The Situationist

The Justice Department, Milgram, & Torture

Posted by The Situationist Staff on April 30, 2009

From Situationist friend Michael Cross, we received the following message regarding Tuesday night’s John Stewart interview of Cliff May on The Daily Show (below).

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In the beginning of the interview, May says that he doesn’t believe anyone in the current or previous administration was “pro-torture.”  He then explains that what have traditionally been called the “Torture Memos” are really “Anti-Torture Memos” because they draw lines regarding what are acceptable and unacceptable interrogation techniques.

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What is interesting from a Situational perspective is that he then describes the intent of these memos as to lay out a complex set of rules and requirements that are intended to prevent torture from occurring. What he fails to recognize is that the rules and requirements he has laid out are so complex that most people, given the pressures of, say, war, would find that they were met. What May seems to be saying, without knowing it, is that the Justice Department set up a Milgram experiment in which the stresses of war served as the man in the white lab-coat.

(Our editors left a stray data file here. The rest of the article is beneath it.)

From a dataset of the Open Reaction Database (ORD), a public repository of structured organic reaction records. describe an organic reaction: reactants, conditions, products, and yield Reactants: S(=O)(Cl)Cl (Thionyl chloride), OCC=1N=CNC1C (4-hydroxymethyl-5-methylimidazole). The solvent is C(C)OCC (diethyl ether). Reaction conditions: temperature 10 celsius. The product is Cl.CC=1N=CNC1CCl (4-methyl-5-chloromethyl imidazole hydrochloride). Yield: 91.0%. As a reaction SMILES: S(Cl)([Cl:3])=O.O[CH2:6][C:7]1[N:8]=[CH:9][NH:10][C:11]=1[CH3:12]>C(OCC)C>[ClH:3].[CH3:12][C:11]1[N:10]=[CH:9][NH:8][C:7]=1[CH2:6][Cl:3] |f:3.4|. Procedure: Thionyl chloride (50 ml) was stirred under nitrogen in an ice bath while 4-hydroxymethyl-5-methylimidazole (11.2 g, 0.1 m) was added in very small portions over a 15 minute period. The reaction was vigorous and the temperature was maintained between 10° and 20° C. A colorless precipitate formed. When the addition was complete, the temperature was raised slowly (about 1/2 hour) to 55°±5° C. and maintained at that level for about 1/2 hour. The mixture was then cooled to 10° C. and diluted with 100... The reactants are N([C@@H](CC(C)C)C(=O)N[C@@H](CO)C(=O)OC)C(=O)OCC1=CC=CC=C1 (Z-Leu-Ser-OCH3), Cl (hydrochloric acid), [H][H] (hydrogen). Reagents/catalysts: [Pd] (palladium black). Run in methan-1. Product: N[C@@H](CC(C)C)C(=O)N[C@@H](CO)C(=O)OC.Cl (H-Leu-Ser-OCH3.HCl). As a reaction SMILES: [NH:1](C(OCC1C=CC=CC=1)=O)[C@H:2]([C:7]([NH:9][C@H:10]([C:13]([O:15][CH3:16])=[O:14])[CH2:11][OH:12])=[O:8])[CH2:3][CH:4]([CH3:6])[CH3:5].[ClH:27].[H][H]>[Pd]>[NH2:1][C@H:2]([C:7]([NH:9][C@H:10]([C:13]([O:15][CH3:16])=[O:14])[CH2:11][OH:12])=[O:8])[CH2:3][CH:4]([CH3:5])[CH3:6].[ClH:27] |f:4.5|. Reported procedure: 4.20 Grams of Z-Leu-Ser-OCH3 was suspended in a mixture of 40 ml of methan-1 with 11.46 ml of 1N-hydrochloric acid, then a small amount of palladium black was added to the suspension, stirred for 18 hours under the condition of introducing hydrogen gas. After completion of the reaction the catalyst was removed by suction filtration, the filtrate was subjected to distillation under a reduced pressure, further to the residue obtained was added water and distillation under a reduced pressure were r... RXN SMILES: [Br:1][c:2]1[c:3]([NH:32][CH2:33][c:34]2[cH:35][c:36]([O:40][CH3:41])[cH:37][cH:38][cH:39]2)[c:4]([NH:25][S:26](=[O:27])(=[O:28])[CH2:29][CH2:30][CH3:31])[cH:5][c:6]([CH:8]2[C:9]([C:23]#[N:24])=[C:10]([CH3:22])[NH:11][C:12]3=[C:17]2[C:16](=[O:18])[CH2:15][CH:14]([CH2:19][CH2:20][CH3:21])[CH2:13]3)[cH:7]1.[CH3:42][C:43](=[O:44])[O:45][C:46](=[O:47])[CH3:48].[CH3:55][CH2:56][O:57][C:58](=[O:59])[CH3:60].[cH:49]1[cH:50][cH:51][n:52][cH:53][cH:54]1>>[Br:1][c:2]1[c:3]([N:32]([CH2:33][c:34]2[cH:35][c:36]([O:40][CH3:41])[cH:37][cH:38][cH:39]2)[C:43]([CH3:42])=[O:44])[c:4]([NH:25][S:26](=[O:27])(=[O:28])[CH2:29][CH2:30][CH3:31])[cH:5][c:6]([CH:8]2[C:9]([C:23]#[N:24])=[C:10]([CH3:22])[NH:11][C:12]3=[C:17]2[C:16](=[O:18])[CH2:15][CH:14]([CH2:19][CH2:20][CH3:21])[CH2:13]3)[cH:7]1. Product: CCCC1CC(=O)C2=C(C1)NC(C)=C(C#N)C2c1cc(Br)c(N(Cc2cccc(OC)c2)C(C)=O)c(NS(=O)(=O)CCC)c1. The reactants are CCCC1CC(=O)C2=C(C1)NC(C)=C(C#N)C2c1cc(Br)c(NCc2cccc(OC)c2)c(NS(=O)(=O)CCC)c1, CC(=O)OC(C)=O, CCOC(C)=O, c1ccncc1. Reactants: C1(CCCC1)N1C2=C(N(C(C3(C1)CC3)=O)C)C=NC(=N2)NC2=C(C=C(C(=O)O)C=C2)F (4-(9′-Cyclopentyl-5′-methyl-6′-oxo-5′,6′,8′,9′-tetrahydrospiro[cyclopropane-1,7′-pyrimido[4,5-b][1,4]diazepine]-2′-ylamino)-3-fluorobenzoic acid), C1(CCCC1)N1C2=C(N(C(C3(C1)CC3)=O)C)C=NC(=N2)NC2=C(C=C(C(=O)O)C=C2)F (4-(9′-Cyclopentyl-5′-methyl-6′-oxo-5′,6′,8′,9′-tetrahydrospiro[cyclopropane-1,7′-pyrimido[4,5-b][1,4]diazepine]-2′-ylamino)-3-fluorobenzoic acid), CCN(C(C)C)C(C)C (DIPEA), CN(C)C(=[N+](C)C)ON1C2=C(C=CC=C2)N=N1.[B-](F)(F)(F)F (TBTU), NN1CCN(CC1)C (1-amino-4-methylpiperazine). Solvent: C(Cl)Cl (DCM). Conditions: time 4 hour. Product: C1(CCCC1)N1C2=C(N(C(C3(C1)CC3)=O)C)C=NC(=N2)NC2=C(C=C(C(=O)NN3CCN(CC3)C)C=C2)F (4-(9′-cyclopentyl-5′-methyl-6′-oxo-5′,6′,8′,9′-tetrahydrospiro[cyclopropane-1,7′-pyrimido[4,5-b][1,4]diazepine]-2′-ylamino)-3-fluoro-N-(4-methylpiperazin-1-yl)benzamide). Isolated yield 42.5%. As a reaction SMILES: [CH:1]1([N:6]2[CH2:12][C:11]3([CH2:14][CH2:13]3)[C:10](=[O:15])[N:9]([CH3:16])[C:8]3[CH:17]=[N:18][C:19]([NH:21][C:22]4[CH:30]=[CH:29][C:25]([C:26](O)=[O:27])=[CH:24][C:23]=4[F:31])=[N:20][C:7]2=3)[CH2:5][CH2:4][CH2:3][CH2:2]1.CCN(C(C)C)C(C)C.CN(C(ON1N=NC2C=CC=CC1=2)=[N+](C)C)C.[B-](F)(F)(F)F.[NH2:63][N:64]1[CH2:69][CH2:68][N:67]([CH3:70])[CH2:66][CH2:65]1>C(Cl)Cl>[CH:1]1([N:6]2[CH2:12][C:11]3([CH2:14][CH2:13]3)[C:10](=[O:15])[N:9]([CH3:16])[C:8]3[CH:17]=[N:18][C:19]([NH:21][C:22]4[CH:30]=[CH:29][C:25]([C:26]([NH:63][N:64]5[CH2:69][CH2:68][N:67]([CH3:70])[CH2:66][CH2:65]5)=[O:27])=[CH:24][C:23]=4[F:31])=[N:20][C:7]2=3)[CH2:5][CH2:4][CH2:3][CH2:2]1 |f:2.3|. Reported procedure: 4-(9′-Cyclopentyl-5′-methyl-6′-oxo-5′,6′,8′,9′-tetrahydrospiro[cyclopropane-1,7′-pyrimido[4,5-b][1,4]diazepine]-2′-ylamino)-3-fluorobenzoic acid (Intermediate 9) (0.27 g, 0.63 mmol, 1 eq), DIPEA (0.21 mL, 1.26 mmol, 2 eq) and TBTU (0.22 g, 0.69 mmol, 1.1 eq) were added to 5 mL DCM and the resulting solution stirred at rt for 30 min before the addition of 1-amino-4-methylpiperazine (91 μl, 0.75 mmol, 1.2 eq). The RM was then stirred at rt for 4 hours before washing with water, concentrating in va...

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Anyway, the interview is [posted above]. The relevant stuff is in the first few minutes; the remaining interview is just good, quality stuff.”

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For a sample of related Situationist posts, see “ The Situation of Solitary Confinement,” Why Torture? Because It Feels Good (at least to “Us”),” “Bush, Cheney, Rumsfeld, and Tenet: ‘Guilty’,” “Law, Chicken Sexing, Torture Memo, and Situation Sense,”  and “Lessons Learned from the Abu Ghraib Horrors.”  To review a sizeable collection of Situationist posts about Stanley Milgram’s obedience experiments, click here.

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2 Responses to “The Justice Department, Milgram, & Torture”

  1. [...] “The Justice Department, Milgram, & Torture,” [...]

  2. Ah yes, nicely put, everyone.

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